Byzantium by William Butler Yeats: Introduction

Yeats wrote the poem Byzantium after the poem Sailing to Byzantium, apparently dissatisfied (it is said someone pointed out its drawbacks) by the former poem: The first poem's title includes 'sailing to' but the poet presents himself as already (and easily) reaching there!

William B. Yeats (1865-1939)

In this second poem on the subject of the artist becoming the part of the eternal world of perfect art, Yeats shows the process of purification of the artist that burns his physical and lowly self and refines it to an eligible spiritual artistic self. This poem represents the voyage and is written from the point of view of the initiating individual who watches the uninitiated, unpurged spirits arriving from beyond the "gong-tormented sea" which separates Byzantium's reality from the flesh and blood reality of the twentieth century world. The subject of this poem is the nature of the final escape from the round of re-incarnation. This poem is parallel to sailing to Byzantium. As in the earlier poem, the first stanza here is concerned with the flesh-and-blood world that is being left behind, the world of "unpurged images". After that opening stanza, the miraculous golden bird, the purgatorial flames, even the spirits crossing the sea, are all recalled, but in reverse order to their appearance in the earlier poem, for both the setting and the point of view have here changed completely. "Byzantium", usually discussed as a companion piece to "Sailing to Byzantium" written four years later, takes up the actual process by which the artist creates his images and, in a bold stroke by Yeats compares the creative process to the soul's journey after death. Some commentators have seen "Byzantium" as "a description of how art is created". Others have emphasized the poem as "a symbol of the heaven of man’s imagination". "Byzantium" is finally about both art and the soul or, about "life, death and art." This great poem, Yeats claimed did warm his back into life. The soul, liberated from life, must travel back through its past life, live events over again until it finds or perhaps becomes an image that breathless mouth. This miracle by which the poet encounters an image of the soul is hailed as "death-in-life and life in death" (not in the sense of Coleridge or Eliot.)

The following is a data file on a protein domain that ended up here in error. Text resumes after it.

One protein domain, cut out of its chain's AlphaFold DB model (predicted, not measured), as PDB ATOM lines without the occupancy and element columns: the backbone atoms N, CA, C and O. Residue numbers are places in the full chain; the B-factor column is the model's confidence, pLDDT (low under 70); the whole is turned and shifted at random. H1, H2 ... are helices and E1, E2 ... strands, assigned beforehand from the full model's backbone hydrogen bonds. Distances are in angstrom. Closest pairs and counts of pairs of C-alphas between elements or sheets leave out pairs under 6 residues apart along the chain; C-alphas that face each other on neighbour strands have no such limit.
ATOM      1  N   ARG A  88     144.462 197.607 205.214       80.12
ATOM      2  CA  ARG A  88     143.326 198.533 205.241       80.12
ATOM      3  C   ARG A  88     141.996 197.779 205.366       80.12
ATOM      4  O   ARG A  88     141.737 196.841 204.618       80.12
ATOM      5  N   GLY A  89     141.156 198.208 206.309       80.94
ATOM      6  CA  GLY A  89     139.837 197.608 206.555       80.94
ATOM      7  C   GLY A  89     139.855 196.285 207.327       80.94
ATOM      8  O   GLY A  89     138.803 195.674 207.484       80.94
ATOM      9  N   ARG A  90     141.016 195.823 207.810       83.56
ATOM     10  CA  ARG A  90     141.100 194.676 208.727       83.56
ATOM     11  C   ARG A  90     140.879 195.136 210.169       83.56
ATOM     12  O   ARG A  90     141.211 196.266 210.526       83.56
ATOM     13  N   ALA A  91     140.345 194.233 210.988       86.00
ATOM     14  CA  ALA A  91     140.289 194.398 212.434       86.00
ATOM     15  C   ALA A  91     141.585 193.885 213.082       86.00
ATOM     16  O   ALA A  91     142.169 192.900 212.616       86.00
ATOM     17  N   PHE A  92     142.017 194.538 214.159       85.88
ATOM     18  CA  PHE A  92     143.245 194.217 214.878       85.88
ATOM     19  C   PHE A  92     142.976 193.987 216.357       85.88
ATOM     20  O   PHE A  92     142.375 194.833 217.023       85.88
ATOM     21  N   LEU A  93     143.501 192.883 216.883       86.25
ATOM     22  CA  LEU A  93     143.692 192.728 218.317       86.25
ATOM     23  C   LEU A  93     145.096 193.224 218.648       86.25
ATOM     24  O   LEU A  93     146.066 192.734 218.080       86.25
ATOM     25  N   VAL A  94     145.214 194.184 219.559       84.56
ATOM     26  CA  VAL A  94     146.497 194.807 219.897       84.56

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Sharma, K.N. "Byzantium by William Butler Yeats: Introduction." BachelorandMaster, 25 May 2017,